Factors associated with an increased risk of septic revision TKR besides Black race were male sex (HR, 1.61; 95% CI, 1.55-1.68), Medicaid insurance (HR, 1.17; 95% CI, 1.04-1.31), and comorbidities such as diabetes (HR, 1.24; 95% CI, 1.17-1.30), obesity (HR, 1.13; 95% CI, 1.07-1.19), kidney disease (HR, 1.42; 95% CI, 1.29-1.57), and chronic obstructive pulmonary disease (HR, 1.22; 95% CI, 1.15-1.30). The risk of septic revision TKR was also significantly higher in patients with inflammatory arthritis (HR, 1.53; 95% CI, 1.39-1.69), patients who experienced a complication during their index surgery (HR, 2.19; 95% CI, 1.87-2.56), and patients who had their index surgery at a hospital with a very low TKR volume (HR, 1.54; 95% CI, 1.41-1.68). Older age was associated with a lower risk of septic revision TKR (HR, 0.85; 95% CI, 0.83-0.86).
Factors associated with an increased risk of aseptic revision TKR besides Black race included male sex (HR, 1.03; 95% CI, 1.00-1.06), workers’ compensation insurance (HR, 1.61; 95% CI, 1.51-1.72), and having the index TKR at a hospital with a very low TKR volume (HR, 1.14; 95% CI, 1.07-1.22) or at an investor-owned (for-profit) hospital (HR, 1.10; 95% CI, 1.05-1.15). Older age (HR, 0.78; 95% CI, 0.77-0.79), as well as some comorbidities, such as obesity (HR, 0.81; 95% CI, 0.77-0.84), kidney disease (HR, 0.86; 95% CI, 0.77-0.95), and inflammatory arthritis (HR, 0.76; 95% CI, 0.70-0.84), were associated with a lower risk of aseptic revision. The risk of aseptic revision TKR was lower in New York than in California (HR, 1.12; 95% CI, 1.08-1.17) and Florida (HR, 1.06; 95% CI, 1.10-1.11).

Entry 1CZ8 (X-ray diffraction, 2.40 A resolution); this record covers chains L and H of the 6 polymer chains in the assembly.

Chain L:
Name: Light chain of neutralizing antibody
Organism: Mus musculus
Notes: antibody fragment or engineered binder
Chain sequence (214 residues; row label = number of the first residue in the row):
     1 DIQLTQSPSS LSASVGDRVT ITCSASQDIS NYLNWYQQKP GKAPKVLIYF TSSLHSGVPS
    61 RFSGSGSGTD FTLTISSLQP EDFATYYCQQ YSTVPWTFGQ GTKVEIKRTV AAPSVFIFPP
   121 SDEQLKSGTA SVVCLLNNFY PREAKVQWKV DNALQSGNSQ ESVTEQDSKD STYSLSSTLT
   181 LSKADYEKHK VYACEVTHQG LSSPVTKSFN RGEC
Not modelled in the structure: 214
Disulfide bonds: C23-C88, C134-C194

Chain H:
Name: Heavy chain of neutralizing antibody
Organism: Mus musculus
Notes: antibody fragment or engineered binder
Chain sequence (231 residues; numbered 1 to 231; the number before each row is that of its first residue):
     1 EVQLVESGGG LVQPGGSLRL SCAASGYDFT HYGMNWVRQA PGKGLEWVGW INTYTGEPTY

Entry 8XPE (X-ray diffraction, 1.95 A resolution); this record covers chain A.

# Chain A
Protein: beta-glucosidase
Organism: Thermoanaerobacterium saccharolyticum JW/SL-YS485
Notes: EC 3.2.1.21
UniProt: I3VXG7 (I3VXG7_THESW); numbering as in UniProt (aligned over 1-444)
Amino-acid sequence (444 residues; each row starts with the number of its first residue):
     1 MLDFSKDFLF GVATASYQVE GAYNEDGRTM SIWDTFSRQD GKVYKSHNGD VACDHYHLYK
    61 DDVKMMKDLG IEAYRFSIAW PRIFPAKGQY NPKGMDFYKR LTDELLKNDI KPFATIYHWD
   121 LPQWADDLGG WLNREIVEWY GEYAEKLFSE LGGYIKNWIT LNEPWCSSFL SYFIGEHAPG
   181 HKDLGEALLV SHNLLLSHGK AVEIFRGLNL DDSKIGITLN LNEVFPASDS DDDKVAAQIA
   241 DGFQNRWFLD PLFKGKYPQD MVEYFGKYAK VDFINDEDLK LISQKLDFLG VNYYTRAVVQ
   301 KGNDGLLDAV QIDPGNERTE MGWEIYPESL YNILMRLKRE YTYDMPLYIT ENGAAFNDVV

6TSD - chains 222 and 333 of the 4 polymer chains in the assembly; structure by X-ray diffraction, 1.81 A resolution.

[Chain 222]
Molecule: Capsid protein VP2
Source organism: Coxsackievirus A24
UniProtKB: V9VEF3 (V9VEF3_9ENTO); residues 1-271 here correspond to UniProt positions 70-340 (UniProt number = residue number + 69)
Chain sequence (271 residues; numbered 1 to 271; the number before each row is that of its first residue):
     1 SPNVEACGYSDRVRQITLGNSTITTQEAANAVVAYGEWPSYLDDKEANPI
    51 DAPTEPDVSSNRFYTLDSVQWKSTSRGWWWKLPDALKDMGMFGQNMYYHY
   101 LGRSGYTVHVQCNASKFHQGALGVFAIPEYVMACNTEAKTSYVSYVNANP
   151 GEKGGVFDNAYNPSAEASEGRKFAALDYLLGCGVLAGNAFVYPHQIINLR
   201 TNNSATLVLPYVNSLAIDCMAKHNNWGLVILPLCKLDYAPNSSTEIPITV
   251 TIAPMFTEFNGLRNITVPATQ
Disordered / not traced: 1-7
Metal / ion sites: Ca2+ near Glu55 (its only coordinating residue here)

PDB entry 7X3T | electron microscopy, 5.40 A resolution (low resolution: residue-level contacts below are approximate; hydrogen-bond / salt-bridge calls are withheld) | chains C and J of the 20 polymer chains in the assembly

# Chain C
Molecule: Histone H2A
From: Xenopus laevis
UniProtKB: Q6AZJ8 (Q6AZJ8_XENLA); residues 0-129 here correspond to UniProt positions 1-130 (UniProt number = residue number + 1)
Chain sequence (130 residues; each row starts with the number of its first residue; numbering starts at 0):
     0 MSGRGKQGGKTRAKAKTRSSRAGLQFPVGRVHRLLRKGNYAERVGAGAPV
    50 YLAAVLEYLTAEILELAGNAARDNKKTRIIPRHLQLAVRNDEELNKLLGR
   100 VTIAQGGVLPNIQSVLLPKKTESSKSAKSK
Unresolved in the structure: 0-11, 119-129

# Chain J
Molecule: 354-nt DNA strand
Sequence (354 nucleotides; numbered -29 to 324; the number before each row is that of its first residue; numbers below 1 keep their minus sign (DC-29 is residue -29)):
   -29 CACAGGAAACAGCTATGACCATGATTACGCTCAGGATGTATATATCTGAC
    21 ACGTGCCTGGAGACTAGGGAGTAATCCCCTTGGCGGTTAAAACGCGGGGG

The model including an interaction term between race and category of annual hospital TKR volume showed this interaction to be significant (HR, 1.11; 95% CI, 1.05-1.16). Therefore, we performed additional multivariable models in Black and White patients separately, which yielded similar results except with regard to the association between hospital TKR volume category and aseptic revision TKR risk. Among Black patients, the adjusted risk of aseptic revision TKR was highest for those who underwent their primary TKR at a very-high-volume hospital (≥645 TKRs annually), whereas the analysis for White patients showed aseptic revision TKR risk was lowest at very-high-volume hospitals (eTables 4 and 5 in the Supplement). In separate multivariable models of aseptic revision TKR risk for each hospital TKR volume category, the HR for aseptic revision TKR at low-volume hospitals (≤89 annually) was 1.20 (95% CI, 1.04-1.37) for Black vs White patients, whereas at high-volume hospitals (≥645 annually) it was 1.68 (95% CI, 1.48-1.90) (Table 3).
In this study of 722 492 patients undergoing TKR, we found that Black patients were at significantly higher risk of aseptic revision TKR than White patients (HR, 1.39). The risk of septic revision TKR was modestly higher in Black patients compared with White patients (HR, 1.11), but medical comorbidities and surgical complications at the time of the index TKR were stronger risk factors for septic revision. Undergoing TKR at a hospital with a very low TKR volume (≤89 annually) was an important risk factor for septic revision TKR (HR, 1.54) and had a more modest association with aseptic revision TKR risk (HR 1.14). However, when we performed subgroup analyses in Black and White patients separately, we found a significant interaction between hospital TKR volume and aseptic revision risk. In analyses performed for each category of hospital TKR volume separately, we found that Black patients had a risk of aseptic revision TKR of 1.20 compared with White patients if they underwent their primary TKR at a low-volume hospital, whereas their risk was 1.68 if they underwent TKR at hospital with a very high TKR volume.